ICYMI: Florida education news in review, week of June 12, 2016
With classes over and test results released, Florida school news turned toward policy and budgets over the past week. Leaders discussed transgender restroom rules and student suspension actions, while also talking about spending plans and reviewing year-end audits. The state teachers union started looking at which legislative races to target, as the filing deadline for state and local races approached. Read the latest every day on the Gradebook. Send comments to email@example.com
Top of the Times
Pastors warn Hillsborough School Board about political backlash over transgender restroom issue, Marlene Sokol
"Two days after the worst mass shooting in U.S. history struck a gay nightclub in Orlando, local pastors lined up at a public meeting - but not to express solidarity with the lesbian, gay, bisexual and transgender community. Instead, they vowed to retaliate against Hillsborough County School Board members if they add ‘gender expression' to a list of student protections and allow students to choose their bathrooms."
FEA taking close look at Florida legislative races, Jeffrey S. Solochek
"The Florida Education Association, long one of the state's most politically-involved unions, is taking a long hard look at which state House and Senate races it wants to target this fall."
Wall Street is encouraged, but watchful as Hillsborough school leaders hold down spending, Marlene Sokol
"Credit rating agencies in New York are monitoring the Hillsborough County School District's efforts to limit spending, and warn another downgrade is still possible. But they're also encouraged by steps district leaders have taken to reverse four years of operating deficits and, with enough improvement, could raise its ratings."
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Nonprofit AMIKids Pasco denies teachers their promised pay after district cancels contract, Jeffrey S. Solochek
"The Pasco County School District has canceled its contract with the Tampa-based nonprofit, saying it wants to run the program for up to 120 troubled teens in-house. And AMIKids has told its Pasco teachers they won't be getting all their withheld pay."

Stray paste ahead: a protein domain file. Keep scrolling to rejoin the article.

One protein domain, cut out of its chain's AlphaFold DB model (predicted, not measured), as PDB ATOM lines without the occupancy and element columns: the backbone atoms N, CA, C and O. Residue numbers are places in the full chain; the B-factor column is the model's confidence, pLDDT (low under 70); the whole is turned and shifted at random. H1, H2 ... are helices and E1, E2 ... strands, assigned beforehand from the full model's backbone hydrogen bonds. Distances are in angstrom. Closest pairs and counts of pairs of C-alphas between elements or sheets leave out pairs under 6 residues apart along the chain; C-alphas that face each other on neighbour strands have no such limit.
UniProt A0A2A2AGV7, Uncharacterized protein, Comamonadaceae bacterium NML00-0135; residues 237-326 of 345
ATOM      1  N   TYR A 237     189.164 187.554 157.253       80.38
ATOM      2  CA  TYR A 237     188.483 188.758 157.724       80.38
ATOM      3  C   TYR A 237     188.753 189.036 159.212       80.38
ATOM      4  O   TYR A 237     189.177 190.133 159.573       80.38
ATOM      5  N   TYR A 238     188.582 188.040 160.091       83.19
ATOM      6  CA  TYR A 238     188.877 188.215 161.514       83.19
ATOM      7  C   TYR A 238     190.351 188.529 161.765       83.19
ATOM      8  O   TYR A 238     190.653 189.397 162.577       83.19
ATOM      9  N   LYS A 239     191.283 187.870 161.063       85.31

Around the State
Advocacy group set to file complaint against Bay District, Panama City News Herald, Eryn Dion
"A local student advocacy group gave its notice of intent to file a complaint against the Bay District School Board with the Department of Education's Office of Civil Rights (OCR) by the end of the month alleging, among other things, unfair disciplinary actions against minority students and the disregard of established protocols in handing out suspensions and expulsions."
State Judge Rules On Sarasota 'Best And Brightest' Challenge, WUSF, Cathy Carter
"On Monday, a state administrative judge ruled that lawmakers intended the bonus program to be open to all teachers, not just classroom teachers."
Vitti: Duval will investigate transgender student's claims of mistreatment, Florida Times-Union, Denise Smith Amos
"Superintendent Nikolai Vitti said Monday he is concerned about and will investigate claims made by a transgender student about mistreatment at Paxon School for Advanced Studies. He also vowed to step up training for school and district staff on how to recognize and avoid discrimination, particularly as it pertains to students who are gay, lesbian, bisexual or transgender. ‘I'm not assuming guilt here, but the accusations are concerning,' he said."
Scathing audit rips Nova High debate program; principal may face suspension, Sun-Sentinel, Scott Travis
"Nova High School's nationally competitive debate program violated numerous school district policies and possibly state and federal laws, district officials said. A scathing audit paints a picture of a program gone amok at the Davie school, with students being forced to pay to participate, a for-profit debate camp posing as a school group, expenses that couldn't be accounted for and improper use of the school's tax exempt status. ‘I found the outcomes of this audit to be so egregious that they can only be characterized as a gross lack of operational control by the school principal,' said Valerie Wanza, chief school performance and accountability officer, adding, ‘in my 25 years, I don't think I've ever seen an audit like this before.'"
Saving America's Education System, The National Review, Jeb Bush
"To put it bluntly, a baby born into poverty today, without a quality education, will never be able to secure a good job in his or her lifetime. Education should be the great equalizer in our society, one that provides the opportunity for every individual to rise, yet sadly, the divide has gotten bigger and bigger. It's truth time: We must massively disrupt our education system if we want to ensure our long-term national and economic security."